Tuesday, March 17, 2015

benefits of a structured practice

Which is better: a traditional practice or a personal practice; or rather, a structured by the book set of practices or a free, wing it as you go with what speaks to you in the moment practices?

I've been thinking a lot lately about this question. Honestly, I veer from one extreme to another as I ponder the question. Both seem to offer advantages and disadvantages. On some level I want to say that the personal practice is best because it demands that you be intentional and honest in the moment that it is done. However, I don't know if this is actually true in practice.

photo credit: meditation via photopin (license)

And that marks a bit of a weird shift for me.

I have always reacted negatively to by rote, formal systems of spiritual behaviour, donning my adolescent, put upon attitude and balking at the confines of structure. I have always believed on some level that your spiritual practice must be infused with personal, flexible, living meaning. Dutifully reciting a prayer by rote, without thought, has always struck me as so antithetical to crafting a vibrant practice.

I may have to eat my words and condemnation a bit here. My response may have been short-sighted and juvenile.

Hear me out before you react; before you say "Faye, you're off your rocker and are batshit crazy." Both might be true, but not necessarily in this case.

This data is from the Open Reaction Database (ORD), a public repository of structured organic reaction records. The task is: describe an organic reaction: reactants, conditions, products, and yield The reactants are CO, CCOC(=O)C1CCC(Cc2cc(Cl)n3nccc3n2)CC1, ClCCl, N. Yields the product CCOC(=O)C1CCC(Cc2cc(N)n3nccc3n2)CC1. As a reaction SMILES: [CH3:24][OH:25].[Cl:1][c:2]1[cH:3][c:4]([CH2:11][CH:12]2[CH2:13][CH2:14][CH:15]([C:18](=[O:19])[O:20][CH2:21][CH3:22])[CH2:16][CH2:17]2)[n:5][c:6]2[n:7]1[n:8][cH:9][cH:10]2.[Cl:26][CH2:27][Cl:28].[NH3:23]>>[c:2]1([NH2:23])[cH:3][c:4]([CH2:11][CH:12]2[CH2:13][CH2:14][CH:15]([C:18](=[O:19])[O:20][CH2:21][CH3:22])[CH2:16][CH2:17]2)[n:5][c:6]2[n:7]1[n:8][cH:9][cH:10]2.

Here's why:

  1. Every time I try to just wing it, I catch myself getting all caught up in my head, wondering what do I want to say, is this right, blech, I don't like that, blah, blah, blah
  2. Winging it inevitably means that I'm really inconsistent. I mean that both in terms of what I'm saying and doing, and how often I'm actually doing anything.
  3. All that damn structure actually gets me off my ass, off the mat, and helps me build self-discipline in my practice (damn it).
  4. It might be wrong of me to say that doing something the same way makes it devoid of personal meaning. In fact, repetition may actually do just the opposite
  5. More importantly, repetition and structure seem to help me have a better sense of my own spiritual evolution and by extension, my personal growth

So yeah. I'm rethinking things over here in Faye land. Not necessarily comfortable things, but things that are important. I still think there are reasons why you'd want your practice to be fluid and personal but I'm coming to recognize that my personal levels of self-discipline need the structure in order to be fluid and flexible. I know, that seems odd, but it's true.

My practice makes me a better person. And structure makes my practice thrive. Therefore, a certain amount of structure makes me thrive.

Life is not without a sense of humour. Damn her!


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